The Duke Times (Duke, Okla.), Vol. 8, No. 43, Ed. 1 Friday, April 27, 1917 Page: 4 of 6
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kM a*a»elv la !*»•»• M»«t •»■
ermtm T»« *«.»-»—*• »tr k»«k« mt*
ki'OK fey a 0*«w «W.
and teeling »*st tear "ad
eaa* fey Ma parfldy.
Kik«i pr«M'«* »• wreak a vee-
peance (Ml will feel* U Ukl
•way Mm* ef tfee rancor in fear
Mart and at the same time fea
ef service ta fear country Trely
I Kara is no wrath like a wongad
woman'a An esdtlng scene be
twaan tfea girt and fear falao hus-
band ia pictured in this install-
•troatman, tfea Carman spy. calla
on Ktfeal juat aftar afea feaa laarnad af
Rtiwlmtn wjIIm! until the butler
tui'l withdrawn Iwfore be so much aa
spoke to bar. Tben bo fared ber ei-
"Old you aae Sir GeorceT" ba de-
manded— aln»ont threstenlngly. It
seemed to Ethel.
"Year' abe replied quietly, though
Iter every nerve waa strung taut to
meet tba call upon ber womsn's
•The fleet—did you find out about
tbe fleet?" He could not get tbe worda
out of bla mouth faat enough.
"Yea! After what you aaid. what
else could I do?"
"Quite ao!" He made no attempt to
conceal bla Inaolence. "Has It Balled?"
be asked ber impatiently.
"Where did It go? Quick, tell me!"
By word and look both he menaced
"The ueual routine!" ahe an Id non-
chalantly. "It juat apllt up Into Its
various squadrons—tbe Mediterranean,
Baltic. Black sea. South American
fleets, and so on: and they've gone to
their customary destinations."
"Sir George told you that?" The
news was almost too good to be be-
"Yea; and he never suspected I was
tbe least bit interested."
"Tbe old fool!" He told himself that
Sir George was no better than a dotard.
With such as he composing the English
admiralty tbe spy was sure that Ger-
many bad nothing to fear from tbe
Britlah lion. That much-vaunted ani-
mal's teeth seemed effectually drawn.
"What news with you?" Ethel asked
blm, innocently enough, so far as
"I have had none direct from
France," be aaid, never dreaming that
the time was past when he might de-
ceive her by that little fiction of his.
"But war baa come," be added. "Of
that I am sure."
"And England—will she enter Into
it?" she pressed him.
"With her fleet dispersed she will
not dare," he rejoined with a faint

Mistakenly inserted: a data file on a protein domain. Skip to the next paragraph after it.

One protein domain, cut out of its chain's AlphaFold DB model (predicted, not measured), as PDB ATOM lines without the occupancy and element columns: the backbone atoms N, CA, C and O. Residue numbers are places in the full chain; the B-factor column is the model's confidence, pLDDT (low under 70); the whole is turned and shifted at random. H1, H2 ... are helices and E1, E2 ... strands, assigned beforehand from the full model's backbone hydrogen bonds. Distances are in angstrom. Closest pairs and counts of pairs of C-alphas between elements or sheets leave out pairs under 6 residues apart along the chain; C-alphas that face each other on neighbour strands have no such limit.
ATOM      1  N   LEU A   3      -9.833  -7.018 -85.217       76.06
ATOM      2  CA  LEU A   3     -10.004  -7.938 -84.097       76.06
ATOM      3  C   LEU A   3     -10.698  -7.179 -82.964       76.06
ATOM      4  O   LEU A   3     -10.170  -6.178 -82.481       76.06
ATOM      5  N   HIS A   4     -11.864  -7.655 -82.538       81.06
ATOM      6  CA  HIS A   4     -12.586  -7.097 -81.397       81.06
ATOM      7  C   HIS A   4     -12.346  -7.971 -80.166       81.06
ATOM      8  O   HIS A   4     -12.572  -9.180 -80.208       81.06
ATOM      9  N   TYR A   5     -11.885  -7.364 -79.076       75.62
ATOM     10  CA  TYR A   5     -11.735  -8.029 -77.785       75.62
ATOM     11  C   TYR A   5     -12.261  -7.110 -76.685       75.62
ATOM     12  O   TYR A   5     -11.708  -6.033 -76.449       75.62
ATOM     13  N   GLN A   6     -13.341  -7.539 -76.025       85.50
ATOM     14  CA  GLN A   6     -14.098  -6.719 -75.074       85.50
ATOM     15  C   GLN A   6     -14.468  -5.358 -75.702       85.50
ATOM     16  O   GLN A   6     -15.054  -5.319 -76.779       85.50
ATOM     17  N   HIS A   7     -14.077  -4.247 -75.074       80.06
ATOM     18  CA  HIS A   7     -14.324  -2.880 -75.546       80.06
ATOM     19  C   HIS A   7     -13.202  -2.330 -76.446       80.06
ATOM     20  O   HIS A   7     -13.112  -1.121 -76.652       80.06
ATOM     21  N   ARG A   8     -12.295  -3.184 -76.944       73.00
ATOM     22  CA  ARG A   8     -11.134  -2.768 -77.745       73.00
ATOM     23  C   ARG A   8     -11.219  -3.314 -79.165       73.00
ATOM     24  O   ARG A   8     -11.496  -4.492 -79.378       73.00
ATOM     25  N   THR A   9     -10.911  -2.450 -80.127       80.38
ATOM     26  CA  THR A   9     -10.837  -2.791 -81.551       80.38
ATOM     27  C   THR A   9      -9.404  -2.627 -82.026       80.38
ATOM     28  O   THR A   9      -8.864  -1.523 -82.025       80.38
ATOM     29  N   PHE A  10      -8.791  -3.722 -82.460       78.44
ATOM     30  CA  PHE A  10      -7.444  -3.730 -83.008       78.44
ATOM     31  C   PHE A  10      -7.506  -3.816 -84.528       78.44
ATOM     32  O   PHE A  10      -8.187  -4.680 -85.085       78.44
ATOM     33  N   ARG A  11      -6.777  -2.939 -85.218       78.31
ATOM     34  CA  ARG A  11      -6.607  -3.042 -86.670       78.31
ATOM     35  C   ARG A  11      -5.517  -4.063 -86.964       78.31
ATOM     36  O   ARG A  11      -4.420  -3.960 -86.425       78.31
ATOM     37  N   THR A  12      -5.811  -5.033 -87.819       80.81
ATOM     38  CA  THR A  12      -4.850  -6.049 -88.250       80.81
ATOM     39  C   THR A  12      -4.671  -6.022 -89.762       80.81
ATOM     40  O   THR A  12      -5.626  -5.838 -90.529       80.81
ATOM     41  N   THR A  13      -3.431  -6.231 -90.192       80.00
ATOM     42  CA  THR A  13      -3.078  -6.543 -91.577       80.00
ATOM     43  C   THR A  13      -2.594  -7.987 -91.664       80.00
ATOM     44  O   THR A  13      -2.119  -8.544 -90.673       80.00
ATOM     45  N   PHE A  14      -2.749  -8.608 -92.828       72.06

■mile of satisfaction.
"For tbe sake of France, your coun-
try, that la a pity," Ethel pointed out
With her former doubta re-enforced
by the revelation of Larry's tale ahe
could easily pick flaws, now, In 8treat-
"Eh? Oh, yea, of course—yea!" he
hastened to assent "I must get the
newa at once to France," he said; and
Immediately he started toward tbe
doorway. But tbe girl aaid something
then that brought blm up abarpiy—
something that he waa far from ex-
pecting, at that moment when he
seemed at last to hold ber more secure-
ly than ever before.
| "To Germany, you mean!" she cor-
rected blm. Quiet as waa her tone, the
words seemed to blm fairly to stab tbe
"What?" he exclaimed.
"Oh, Henry, how can you think ma
ao very stupid?"
"You are mad!" ha parried. "I am
loyal to France."
Ton tell ma that" aha acoffed.
"when hen. a little while ago. In all
year talk yea showed bow atrongly
yea aided with Pnmla. Just now you
ware delighted that the Engllah fleet
had dispersed. To a Frenchman that
weald be bad am; bat a German
weald take It aa yea have done. Yoa
af* la the earrtee of the WUbdm-
■Iibbss a tree Itatsa. aad I've feesa
qalte bUad net to laallae It before.'
try lag •• tfef*at#a a*" h» saaweeai.
aer* tfeaa faffed fef her aliunde.
t 4r*r why ifewatd I d* thai*
T«e •nil W*e am: aad *»« Ifeat I've
l*ar*a«l ahael (ho «-»« f'«* •*"' amsa
art! «rrk t» arraaga *«iw» *"»
ytrt<r <* aaauaare oar Mar
-of mar*#, af iwiiw" fea broke la
ttt*« femt hom-dly II* had f.*«»"en.
fur tfe# mutuant. all sUml that paoai
bla pn>a>iM »f hie Aa mailer* •i-ud
oa tba nmiiMal <• had ib»ngfe» It
ihaa nkely that saoib^r waa*
would bod W«» oat of Raglaad for
*«.| Itat n»w fe* magrsiuUiad him-
aa.f that b« had made bar that prom-
lac, Ho far a* be omld aae. that falaa
hope h* bad brid mil to b«-r waa all
thai *to«l la-tweea him and the Toarar
of koodoo—aad likely worae *"Or»
talnly wr'il annoum-a our marriage."
ba auuml Iter. "All that I told you «f
my faml'y. my Income. waa tree—«*•
rapt that I'm Gorman, not 1'reneb."
She cava him an amuaed lm>k.
• llut you aar. you ara not aa clever
as you thought." aba Informed blm. "If
you'd only bran frank with ma. I could
hava bran of so murb greatrr help to
"You could?" ba aald. aa a look of
myatlflcation apread over bla fare.
"1 have n»t hern quite honest with
you." Ktbel aaid.
He noised her roughly by the arm
"You have not Had to ma about tbe
fleet?" be threatened.
"No. no! That wa* absolutely true."
Street man releaaed her then.
"Then what do you mean?" he aaked.
So long a* ahe had not deceived blm In
thai quarter It mattered little to him
what aha might have done.
"I told you." Ethel explained. "I
told yon there waa no Englishman In
my life. I lied. There waa—a cap-
yiin in tbe Engllab army. Before I
met you we were engaged. He threw
me over for aome other woman
woman with money. ... I bate
him!" Streetman aaw no reason to
doubt her. As Ethel flung herself Into